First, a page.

Annacone Reveals Differences Between Federer & Sampras' Grass Games
07 July 2020 02:37
Paul Annacone has coached the two men who have won more Wimbledon titles than anyone else: Roger Federer (8) and Pete Sampras (7). According to the former World No. 12, there are differences between what makes them great on grass.
“Pete’s is obviously his serve. To me, he’s probably the best clutch server or serve-game holder that I’ve ever seen,” Annacone told ATPTour.com. “I think that Roger is a little bit different because his serve is unbelievable, but the rest of his grass-court game in terms of his ability to take the ball early and just rush you so well, that is very different from most people. I think that’s probably the difference. Roger rushes you from the back of the court by good court position and first-strike tennis. Pete overwhelms you with his serve.”
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While their games aren’t identical, Annacone believes Federer and Sampras share grass-court characteristics that helped them succeed.
“They were the two best grass-court players of their own eras and the grass courts played very differently in those times,” Annacone said. “Ultimately, they were incredibly confident and clear in big moments under pressure. In grass-court tennis, when you have such little time to adjust, both players were really good at thinking on their feet, and they ultimately trusted their games in the big moments.”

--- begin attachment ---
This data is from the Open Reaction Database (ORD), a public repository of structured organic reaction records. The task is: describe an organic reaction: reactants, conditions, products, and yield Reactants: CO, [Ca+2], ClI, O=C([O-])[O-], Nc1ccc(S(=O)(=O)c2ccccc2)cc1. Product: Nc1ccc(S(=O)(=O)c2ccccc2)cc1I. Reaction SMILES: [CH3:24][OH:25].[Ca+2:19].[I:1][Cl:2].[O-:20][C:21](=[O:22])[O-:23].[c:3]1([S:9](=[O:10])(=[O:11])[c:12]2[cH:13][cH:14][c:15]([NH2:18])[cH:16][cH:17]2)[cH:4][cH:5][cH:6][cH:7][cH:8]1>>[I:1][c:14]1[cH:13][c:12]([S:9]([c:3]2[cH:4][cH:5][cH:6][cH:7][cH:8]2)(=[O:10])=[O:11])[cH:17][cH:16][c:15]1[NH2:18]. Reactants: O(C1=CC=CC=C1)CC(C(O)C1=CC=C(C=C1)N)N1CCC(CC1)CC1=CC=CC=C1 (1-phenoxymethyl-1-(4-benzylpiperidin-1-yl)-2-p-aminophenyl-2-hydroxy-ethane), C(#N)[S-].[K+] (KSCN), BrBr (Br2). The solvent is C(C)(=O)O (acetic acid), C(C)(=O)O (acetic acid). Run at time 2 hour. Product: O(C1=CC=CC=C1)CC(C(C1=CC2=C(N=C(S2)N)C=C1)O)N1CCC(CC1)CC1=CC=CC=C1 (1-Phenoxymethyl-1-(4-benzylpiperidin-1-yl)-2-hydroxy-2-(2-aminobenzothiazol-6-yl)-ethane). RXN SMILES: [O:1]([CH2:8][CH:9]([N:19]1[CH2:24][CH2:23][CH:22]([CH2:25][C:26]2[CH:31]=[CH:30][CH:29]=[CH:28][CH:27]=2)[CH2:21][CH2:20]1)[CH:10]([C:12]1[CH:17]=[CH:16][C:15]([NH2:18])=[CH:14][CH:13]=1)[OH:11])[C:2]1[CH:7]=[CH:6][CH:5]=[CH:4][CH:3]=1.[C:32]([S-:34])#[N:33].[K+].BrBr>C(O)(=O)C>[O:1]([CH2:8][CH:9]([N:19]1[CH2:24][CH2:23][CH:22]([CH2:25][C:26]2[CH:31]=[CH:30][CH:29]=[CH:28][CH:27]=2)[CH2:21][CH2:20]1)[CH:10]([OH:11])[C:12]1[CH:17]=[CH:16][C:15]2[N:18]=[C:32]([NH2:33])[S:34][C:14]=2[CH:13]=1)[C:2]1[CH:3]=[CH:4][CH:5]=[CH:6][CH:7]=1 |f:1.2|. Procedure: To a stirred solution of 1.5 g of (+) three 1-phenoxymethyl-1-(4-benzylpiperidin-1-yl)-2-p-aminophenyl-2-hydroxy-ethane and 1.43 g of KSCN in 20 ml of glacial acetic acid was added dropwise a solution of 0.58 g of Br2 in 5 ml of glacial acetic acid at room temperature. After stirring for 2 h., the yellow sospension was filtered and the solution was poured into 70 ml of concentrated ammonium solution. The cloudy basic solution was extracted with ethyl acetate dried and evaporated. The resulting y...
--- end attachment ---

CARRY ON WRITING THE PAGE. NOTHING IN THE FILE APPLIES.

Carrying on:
During the 1990s when Sampras dominated at Wimbledon, there was far more serve and volleying on grass. However, Annacone says grass-court tennis today revolves around the serve and first strike or return and first strike.
“You better be good from the get-go and be able to really set your tone about what your game plan and style is very early,” Annacone said. “Both of those guys were amazing at that.”
In recent years, players have been able to successfully adapt their games to grass. World No. 1 Novak Djokovic, who is not best known for his serve or first-strike tennis, has won five of the past 10 Wimbledon titles.
“You can play your own style on all the different surfaces and you couldn’t do that years ago with the same kind of success,” Annacone said. “Back in the day when Pete was doing it, it was more bang-bang tennis, and so I think things change and the evolution happens, but the best players learn to adapt.”
Would Federer dominate on grass during Sampras’ era and vice versa? According to Annacone, it's not so much about the era, but the player.
“I don’t really like to compare eras, because I just think the great players are going to figure it out," Annacone said. "The tennis has changed. I just think that great players figure it out, they know what to do, and they would’ve adapted to different circumstances if they were in that era.”.readfullarticle